Therefore, equipment and other treasure items that cannot be divided — like gems, jewellery, armour & weapons, vials, magical items and so on — must be awarded to single characters when dividing up plunder, on the basis of worthiness, chance or as compensation for not having received an equal amount of some other treasure. It is not the purview of the DM to decide how treasure is divided!


The weight of coins definitely count against the character's encumbrance, so that large amounts of coin will slow down characters. Since coins don't have much useful application when adventuring, it's best if a character considers where a great many coins can be stored, alleviating the character of having to hoist about their weight. The worry is, of course, that separating the character from his or her money is a risk, since a trusted person might rob the character, or a hidden cache might be found, or the fees might be expensive if the coin is deposited in a bank.

This encourages some players to translate their heavy metals into lighter materials of greater value, such as jewellery which can be worn or gems which take much less space. The difficulty is that while one can easily pay 1,000 g.p. for a necklace, it's hard to get 1,000 g.p. back when it comes time to sell same.


As well, coins must be carried. There are various bags and sacks that will serve this purpose, not to mention boxes, chests and coffers. These latter may be of any size, but there are some standards. Possible means of carrying and storing coinage are described below. In calculating how many coins will go in each, remember that 1 lb. = 16 oz., and that copper, silver and gold pieces require ½, ⅜ and ¼ of a pound against an item's capacity.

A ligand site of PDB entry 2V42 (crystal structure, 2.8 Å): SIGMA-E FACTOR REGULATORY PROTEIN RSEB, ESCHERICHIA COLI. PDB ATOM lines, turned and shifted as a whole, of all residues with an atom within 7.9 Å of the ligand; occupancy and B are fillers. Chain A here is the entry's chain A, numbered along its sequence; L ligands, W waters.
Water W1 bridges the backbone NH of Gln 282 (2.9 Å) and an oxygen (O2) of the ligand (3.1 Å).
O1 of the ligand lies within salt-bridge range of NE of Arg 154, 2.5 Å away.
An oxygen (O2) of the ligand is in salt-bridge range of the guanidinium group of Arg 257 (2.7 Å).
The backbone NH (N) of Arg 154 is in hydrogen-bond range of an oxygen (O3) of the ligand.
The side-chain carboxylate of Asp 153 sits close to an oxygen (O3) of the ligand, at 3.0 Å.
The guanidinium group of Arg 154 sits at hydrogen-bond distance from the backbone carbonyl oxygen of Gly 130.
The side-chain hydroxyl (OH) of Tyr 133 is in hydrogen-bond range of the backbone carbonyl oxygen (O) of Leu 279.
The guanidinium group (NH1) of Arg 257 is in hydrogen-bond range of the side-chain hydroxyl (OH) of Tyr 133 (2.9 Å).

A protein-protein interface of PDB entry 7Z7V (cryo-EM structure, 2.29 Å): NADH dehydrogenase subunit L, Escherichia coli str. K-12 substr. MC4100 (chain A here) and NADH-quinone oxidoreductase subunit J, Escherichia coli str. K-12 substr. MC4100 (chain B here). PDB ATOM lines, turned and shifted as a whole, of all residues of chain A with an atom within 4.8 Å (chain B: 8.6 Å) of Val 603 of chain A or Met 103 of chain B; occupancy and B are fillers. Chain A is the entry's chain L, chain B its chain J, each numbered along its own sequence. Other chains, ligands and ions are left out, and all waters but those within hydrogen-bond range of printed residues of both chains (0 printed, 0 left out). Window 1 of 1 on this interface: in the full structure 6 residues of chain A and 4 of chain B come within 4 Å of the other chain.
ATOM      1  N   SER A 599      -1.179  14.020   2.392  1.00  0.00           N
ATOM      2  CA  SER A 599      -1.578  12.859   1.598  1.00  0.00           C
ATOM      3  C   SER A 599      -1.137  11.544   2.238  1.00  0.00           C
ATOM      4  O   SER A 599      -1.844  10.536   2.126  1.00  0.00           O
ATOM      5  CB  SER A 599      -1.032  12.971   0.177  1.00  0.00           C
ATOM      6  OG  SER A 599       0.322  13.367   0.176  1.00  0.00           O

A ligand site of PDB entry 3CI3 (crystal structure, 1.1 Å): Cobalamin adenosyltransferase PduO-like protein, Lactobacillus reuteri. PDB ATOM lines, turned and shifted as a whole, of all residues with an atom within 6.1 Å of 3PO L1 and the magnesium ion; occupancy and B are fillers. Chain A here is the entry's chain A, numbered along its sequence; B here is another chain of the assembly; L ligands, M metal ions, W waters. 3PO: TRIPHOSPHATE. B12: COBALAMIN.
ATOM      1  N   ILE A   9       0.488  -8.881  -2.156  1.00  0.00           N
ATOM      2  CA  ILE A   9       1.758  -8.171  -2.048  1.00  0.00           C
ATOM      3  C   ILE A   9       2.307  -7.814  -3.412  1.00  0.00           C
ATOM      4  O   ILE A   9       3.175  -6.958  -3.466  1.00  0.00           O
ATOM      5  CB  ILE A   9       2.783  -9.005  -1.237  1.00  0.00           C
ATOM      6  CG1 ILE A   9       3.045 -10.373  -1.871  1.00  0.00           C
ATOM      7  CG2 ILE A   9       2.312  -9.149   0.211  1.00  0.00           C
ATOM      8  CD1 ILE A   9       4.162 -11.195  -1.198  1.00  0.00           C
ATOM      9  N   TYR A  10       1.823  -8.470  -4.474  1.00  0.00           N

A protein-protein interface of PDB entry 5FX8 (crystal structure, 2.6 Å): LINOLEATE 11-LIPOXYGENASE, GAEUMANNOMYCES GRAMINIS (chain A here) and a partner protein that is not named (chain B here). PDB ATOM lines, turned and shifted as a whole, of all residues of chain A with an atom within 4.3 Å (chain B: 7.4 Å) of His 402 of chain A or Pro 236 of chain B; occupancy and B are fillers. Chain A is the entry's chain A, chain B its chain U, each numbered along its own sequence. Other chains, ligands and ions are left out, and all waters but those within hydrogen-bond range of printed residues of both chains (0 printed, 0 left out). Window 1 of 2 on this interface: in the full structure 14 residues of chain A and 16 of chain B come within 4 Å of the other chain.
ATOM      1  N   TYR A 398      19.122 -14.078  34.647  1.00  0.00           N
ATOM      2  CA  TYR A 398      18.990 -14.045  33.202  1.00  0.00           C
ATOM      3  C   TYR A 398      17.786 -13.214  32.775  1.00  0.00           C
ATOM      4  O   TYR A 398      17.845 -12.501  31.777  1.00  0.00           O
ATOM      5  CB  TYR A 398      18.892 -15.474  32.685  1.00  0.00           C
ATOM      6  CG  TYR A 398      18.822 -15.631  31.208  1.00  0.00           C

Backpack: strengthened cowhide sleeve with two 5 lb. capacity pockets; 14 in. wide by 10 in. opening; 23 in. deep; total 80 lb. capacity.
Canvas pack: made for strength, with four 3 lb. capacity pockets; with 10 in. by 10 in. opening, 32 in. deep; total 55 lb. capacity.
Captain's chest: curved-lidded box with hornbeam boards & iron pieces; 30 in. long by 18 high & deep; 150 lb. capacity.
Carryall: heavy cotton bag hung over one shoulder; 11 by 20 in.; open along length and laced closed; 25 lb. capacity.
Cloth coin pouch: thick fabric bag; 3 in. deep; 1½ lb. capacity.
Coin sack: canvas bag with hemp drawstring; 8 by 14 in.; 50 lb. capacity.
Doublet breast pocket: typically 1 lb. capacity.
Grain sack: strong burlap bag, tightly woven to ensure containment; 18 by 24 in.; 40 lb. capacity.
Large pouch: cowhide poke for carrying coins, with drawstring to close; 10 in. deep; 6¼ lb. capacity.
Mate's chest: flat-lidded box of hornbeam slats & iron pieces; 18 in. long by 12 high & deep; 54 lb. capacity
Money belt: soft calfskin belt for concealment beneath loose clothing; 4 in. width; 5 compartments, each with 2¼ lb. capacity.
Sandbag: military burlap sack, 14 by 26 in.; 30 lb. capacity.
Small pouch: cowhide bag for coins; 4 in. deep; 2 lb. capacity.

In each case, coins can be interspersed with other items, and scattered around the body, though the player's expected to know how many coins and of which type are located in which places.

See also,
The Adventure